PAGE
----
As Touchdown Wire’s Doug Farrar pointed out in his brilliant piece this week, Mahomes has attempted just two passes of 20 yards or more through the air this postseason. Just one per game in wins versus the Browns and Bills. Additionally, on Andy Reid-schemed RPO pass attempts, Mahomes leads the league this year on such throws with an absurd 21.7 Expected Points Added, according to Sports Info Solutions. (Tom Brady is second with 9.7 EPA on such throws).
Essentially, Tampa’s pass rush may be rendered moot if they can’t consistently stop the Chiefs’ running game, quick passes, RPO’s, or wide receiver and tight end screens to the likes of Mecole Hardman, Tyreek Hill and Travis Kelce.
Despite the Chiefs’ ability to pass the football, offensive coordinator Eric Bieniemy would love to have some success on the ground with the current state of their offensive line. But Tampa holds the edge there as well.
The Bucs have the second-best run defense in the league this season according to Football Outsiders‘ DVOA metric. Ndamukong Suh and rookie Vita Vea are the interior defenders tasked with corralling rookie Clyde Edwards-Heliare and former Steelers great Le’Veon Bell at running back for the Chiefs.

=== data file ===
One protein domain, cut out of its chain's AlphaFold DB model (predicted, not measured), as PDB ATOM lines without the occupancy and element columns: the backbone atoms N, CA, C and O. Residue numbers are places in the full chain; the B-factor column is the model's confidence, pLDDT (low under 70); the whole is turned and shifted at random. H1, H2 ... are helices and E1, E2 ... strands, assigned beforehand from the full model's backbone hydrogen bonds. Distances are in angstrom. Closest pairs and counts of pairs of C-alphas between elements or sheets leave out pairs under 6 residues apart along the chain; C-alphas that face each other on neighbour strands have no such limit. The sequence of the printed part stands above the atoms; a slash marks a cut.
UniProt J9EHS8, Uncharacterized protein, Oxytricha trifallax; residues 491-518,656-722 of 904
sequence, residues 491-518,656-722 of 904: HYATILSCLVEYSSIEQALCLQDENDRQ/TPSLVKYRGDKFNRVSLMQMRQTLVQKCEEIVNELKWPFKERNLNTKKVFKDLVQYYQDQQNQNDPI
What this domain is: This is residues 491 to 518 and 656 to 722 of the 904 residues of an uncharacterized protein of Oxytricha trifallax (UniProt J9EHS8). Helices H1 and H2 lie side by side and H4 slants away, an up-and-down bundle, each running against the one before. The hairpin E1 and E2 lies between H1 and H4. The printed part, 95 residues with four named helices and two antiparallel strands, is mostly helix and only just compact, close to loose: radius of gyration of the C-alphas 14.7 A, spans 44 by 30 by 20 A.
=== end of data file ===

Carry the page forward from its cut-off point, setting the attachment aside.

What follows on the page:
If Kansas City can miraculously find consistent success on the ground, then they’ll likely win this game, but that’s unlikely, leaving the game in Mahomes’ hands, as it should be.
As previously mentioned, maybe Tampa blitzes a few more times in this game than their last matchup with Kansas City. After all, linebacker Devin White has nine sacks this season. But most would agree that blitzing Mahomes still remains too much of a risk.
Tampa would like to get pressure on Mahomes with just their defensive front four, and the aforementioned edge rushers and Suh up the middle (Suh has six sacks, 19 QB hits in 2020) have a good chance of providing that, making things a bit tougher on Kansas City’s seemingly unstoppable offense.
Defending Tyreek Hill, Travis Kelce
On Tuesday night, For The Win senior writer Steven Ruiz took to Twitter to ask this valid question: